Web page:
• Pope Francis calls for abolition of death penalty throughout the world.

Pope Francis calls for abolition of death penalty throughout the world. (Photo : YouTube/ Quartz)

China and Vatican recently made significant progress under the leadership of Pope Francis. Recent events revealed that Beijing and the Holy See might have already come to a consensus concerning a crucial Church matter, suggesting a brighter future for both States.

Although not official, it has been widely recognized that the Beijing government broke ties with the Holy See in 1951 following a complicated incident. In order to mend the People's Republic of China- Vatican relations, certain demands were set by the PRC. One of the requirements was that for the Holy See not to interfere in religious matters in PRC.

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As time progresses, the rift between the two States became even wider. A testament to this was the persecution of some members of the underground Catholic churches in PRC. However, such division may soon be amended as talks between two parties gained a significant progress. A consensus has been made between Beijing and the Vatican according to Cardinal John Tong Hon, head of the church in Hong Kong.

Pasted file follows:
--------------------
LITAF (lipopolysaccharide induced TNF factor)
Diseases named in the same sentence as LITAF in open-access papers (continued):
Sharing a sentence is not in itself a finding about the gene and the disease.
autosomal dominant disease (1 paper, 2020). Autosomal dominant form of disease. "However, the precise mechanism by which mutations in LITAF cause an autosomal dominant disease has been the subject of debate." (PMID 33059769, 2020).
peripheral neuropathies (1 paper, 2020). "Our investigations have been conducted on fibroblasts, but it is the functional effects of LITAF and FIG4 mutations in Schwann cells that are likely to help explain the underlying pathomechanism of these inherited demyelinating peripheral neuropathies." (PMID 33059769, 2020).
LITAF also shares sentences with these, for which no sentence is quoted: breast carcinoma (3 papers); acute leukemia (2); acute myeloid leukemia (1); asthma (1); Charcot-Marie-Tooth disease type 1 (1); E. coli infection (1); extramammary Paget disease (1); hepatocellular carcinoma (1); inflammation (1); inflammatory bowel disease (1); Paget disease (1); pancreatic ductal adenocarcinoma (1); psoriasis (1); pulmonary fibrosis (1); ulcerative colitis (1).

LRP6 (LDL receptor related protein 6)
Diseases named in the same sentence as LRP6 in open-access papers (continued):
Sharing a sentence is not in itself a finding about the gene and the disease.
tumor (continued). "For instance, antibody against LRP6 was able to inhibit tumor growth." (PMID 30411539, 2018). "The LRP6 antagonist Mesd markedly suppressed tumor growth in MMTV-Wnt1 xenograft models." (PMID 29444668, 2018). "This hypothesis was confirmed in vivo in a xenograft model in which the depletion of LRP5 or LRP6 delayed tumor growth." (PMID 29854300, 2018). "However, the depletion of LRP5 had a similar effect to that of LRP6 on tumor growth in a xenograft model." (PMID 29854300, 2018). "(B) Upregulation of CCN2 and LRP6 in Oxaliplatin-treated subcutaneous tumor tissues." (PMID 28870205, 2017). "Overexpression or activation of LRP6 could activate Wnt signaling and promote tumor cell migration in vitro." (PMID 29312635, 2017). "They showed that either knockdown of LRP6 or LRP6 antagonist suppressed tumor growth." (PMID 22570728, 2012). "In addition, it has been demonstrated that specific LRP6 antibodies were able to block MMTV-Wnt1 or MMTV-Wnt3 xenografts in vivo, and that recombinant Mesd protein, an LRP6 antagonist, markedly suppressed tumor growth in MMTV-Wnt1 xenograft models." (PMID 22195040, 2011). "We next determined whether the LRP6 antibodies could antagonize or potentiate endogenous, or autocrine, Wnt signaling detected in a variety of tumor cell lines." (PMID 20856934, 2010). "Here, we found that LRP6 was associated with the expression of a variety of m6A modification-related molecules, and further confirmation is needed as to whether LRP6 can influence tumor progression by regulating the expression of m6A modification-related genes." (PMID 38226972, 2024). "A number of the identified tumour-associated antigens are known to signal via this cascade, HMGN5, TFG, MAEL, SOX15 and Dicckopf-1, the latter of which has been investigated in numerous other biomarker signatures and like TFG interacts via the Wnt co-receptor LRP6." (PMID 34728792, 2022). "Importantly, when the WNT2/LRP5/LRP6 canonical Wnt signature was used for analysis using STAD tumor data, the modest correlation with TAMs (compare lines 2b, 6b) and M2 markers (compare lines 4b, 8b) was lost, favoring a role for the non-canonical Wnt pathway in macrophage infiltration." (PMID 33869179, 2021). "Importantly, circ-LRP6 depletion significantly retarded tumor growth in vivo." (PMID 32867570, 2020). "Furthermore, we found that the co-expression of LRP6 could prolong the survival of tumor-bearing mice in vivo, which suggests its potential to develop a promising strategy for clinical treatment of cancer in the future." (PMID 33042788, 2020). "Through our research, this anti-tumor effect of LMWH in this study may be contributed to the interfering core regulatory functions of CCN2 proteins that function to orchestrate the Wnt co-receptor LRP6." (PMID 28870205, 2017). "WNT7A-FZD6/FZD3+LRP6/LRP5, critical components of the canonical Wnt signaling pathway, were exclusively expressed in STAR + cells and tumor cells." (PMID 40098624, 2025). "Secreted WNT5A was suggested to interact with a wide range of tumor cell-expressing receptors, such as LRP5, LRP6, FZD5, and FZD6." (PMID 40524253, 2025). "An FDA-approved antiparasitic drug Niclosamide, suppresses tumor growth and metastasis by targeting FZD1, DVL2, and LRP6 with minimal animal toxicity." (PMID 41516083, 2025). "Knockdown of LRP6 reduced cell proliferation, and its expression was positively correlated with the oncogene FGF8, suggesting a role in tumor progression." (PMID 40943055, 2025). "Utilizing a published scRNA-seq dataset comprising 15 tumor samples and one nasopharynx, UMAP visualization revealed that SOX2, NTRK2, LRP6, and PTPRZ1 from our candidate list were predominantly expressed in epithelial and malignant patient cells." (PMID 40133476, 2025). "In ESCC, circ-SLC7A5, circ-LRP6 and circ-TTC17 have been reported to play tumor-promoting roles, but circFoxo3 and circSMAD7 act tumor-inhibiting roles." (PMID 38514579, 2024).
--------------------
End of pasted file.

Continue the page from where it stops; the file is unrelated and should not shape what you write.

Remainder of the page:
"The core problem to be resolved is the appointment of bishops... According to Catholic doctrine, the pope remains the last and highest authority in appointing a bishop. If the Pope has the final word about the worthiness and suitability of an episcopal candidate, the elections of local Churches and the recommendations of the Bishops' Conference of the Catholic Church in China will simply be a way to express recommendations," The Diplomat quoted Cardinal Tong as saying.

Despite the initial consensus of adherence to the canonical rule in term of appointing bishops, other matters under the PRC and Holy See relationship are still unclear. However, other indicators of a much friendlier milieu have been recently observed.

Chinese former deputy health minister, Huang Jiefu, was recently invited for a to a two-day conference in Rome on organ trafficking and transplant tourism, according to Quartz. Such gesture does not only showcase the eagerness of the Holy See to reconnect with Beijing, but it also marked a significant development concerning the two entities' relationship.

Watch here below life as a Catholic in PRC: